|Wuyinga shoots a video about the specialty foods in her hometown.[Xinhua]|
Mongolian Woman Shares Hometown's Scenery, Culture Online
Wuyinga was born into a family of herdsmen in Alateng'aodu Gacha (a village-level, administrative region), in West Ujimqin, a banner in Xilin Gol, a league in northern China's Inner Mongolia Autonomous Region, in 1995. She graduated from Inner Mongolia University of Finance and Economics, with a bachelor's degree, in 2017. She returned to her hometown at the beginning of 2018, and she began promoting both the folk culture of the Mongolian ethnic group and the beautiful scenery of her hometown via short videos and a live-streaming platform.
"For the families of herdsmen in a pasturing area in the autonomous region, parents hope their children will pass the college-entrance exam, and then be enrolled by a university. Only in this way can their children leave the pasturing area and live a decent life in a big city. I became an intern at the Labor and Employment Service Bureau of the West Ujimqin Banner after I graduated from the university. At that time, I participated in Internet-based training given by an electronic-commerce enterprise. I realized that I would also have a bright future through the electronic -commerce industry in my hometown. So, I gave up my job, and I went back to my hometown," recalls Wuyinga.
"I grew up in the pasturing area. I felt I was free when I was living on the grasslands. I hoped to live a less stressful life in my hometown. Many people knew little about the current lives of the Mongolian people who live on the grasslands in Inner Mongolia. I hoped to introduce our daily lives and the folk culture of our ethnic group to more people. My parents supported me … In the beginning, my mother helped me shoot the videos, and my father often suggested the culture and specialties of our ethnic group that should be showed to the netizens. My father is fond of the Mongolian culture. He supports me in promoting our culture to more people," Wuyinga continues.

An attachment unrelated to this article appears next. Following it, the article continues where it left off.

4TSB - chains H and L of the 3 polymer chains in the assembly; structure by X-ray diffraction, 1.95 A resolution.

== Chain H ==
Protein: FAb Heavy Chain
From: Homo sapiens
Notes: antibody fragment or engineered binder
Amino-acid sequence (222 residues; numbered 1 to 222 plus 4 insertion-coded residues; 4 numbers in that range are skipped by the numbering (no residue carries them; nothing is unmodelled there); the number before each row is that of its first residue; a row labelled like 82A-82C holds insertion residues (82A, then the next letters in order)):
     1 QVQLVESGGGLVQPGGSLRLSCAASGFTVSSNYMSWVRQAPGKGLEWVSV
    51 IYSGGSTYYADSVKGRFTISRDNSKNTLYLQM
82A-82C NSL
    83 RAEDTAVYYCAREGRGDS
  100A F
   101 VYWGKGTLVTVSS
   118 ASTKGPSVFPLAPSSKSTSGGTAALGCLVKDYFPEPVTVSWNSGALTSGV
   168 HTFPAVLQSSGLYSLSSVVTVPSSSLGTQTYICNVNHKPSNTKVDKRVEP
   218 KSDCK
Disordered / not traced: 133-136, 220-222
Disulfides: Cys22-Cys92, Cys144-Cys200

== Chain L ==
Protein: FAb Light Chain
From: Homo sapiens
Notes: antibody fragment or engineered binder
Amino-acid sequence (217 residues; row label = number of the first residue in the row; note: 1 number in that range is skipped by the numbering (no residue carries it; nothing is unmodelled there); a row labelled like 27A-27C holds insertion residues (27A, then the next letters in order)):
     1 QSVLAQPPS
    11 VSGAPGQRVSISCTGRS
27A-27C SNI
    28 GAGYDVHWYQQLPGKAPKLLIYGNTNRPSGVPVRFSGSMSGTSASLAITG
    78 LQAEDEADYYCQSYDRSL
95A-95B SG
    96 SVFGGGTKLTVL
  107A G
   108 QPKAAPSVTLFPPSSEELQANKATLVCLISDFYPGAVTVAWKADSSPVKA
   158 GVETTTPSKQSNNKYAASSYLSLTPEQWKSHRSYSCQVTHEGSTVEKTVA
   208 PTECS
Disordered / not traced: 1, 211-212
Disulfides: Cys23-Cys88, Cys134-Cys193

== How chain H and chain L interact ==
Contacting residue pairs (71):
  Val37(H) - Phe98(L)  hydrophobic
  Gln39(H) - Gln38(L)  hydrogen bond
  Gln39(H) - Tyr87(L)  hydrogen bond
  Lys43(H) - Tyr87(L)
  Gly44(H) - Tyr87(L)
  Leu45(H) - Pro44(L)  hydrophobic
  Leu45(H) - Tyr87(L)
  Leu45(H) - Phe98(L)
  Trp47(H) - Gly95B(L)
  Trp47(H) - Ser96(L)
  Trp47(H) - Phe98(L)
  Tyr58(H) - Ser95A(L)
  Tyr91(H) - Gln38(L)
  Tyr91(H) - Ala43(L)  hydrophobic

She has shot a series of videos composed of 270 -plus episodes. The contents of her videos include the local dishes, breathtaking natural scenery of the vast grasslands, and the Mongolian culture and festivals. She also explains how she performs her farm and household work in her daily life. She named the series of videos, Impression of the Grassland. The videos have received more than 60 million hits, combined. She also live broadcasts her life, and she communicates with viewers via a live-streaming platform. Now, she has more than 500,000 followers on the Internet. She has also attracted many foreign viewers on the foreign platform.
"The most attractive videos … are the ones about the delicious foods of our ethnic group. I once shot a video about shoubarou (boiled mutton eaten by hand). The video has already had more than one million hits. I have not only promoted our scenery and culture … I also make money by selling the local specialties online. Many people have traveled to Inner Mongolia because of my videos," Wuyinga says.
"Wuyinga shows the lives of the grass-roots herdsmen on the grasslands via we-media It is meaningful for West Ujimqin Banner to promote the folk culture through the platform of incubating an Internet celebrity (of the Mongolian ethnic group). We can do many things in this aspect in the future," says Hudagula, President of the Women's Federation of the Inner Mongolia Autonomous Region.
(Women of China English Monthly March 2019 issue)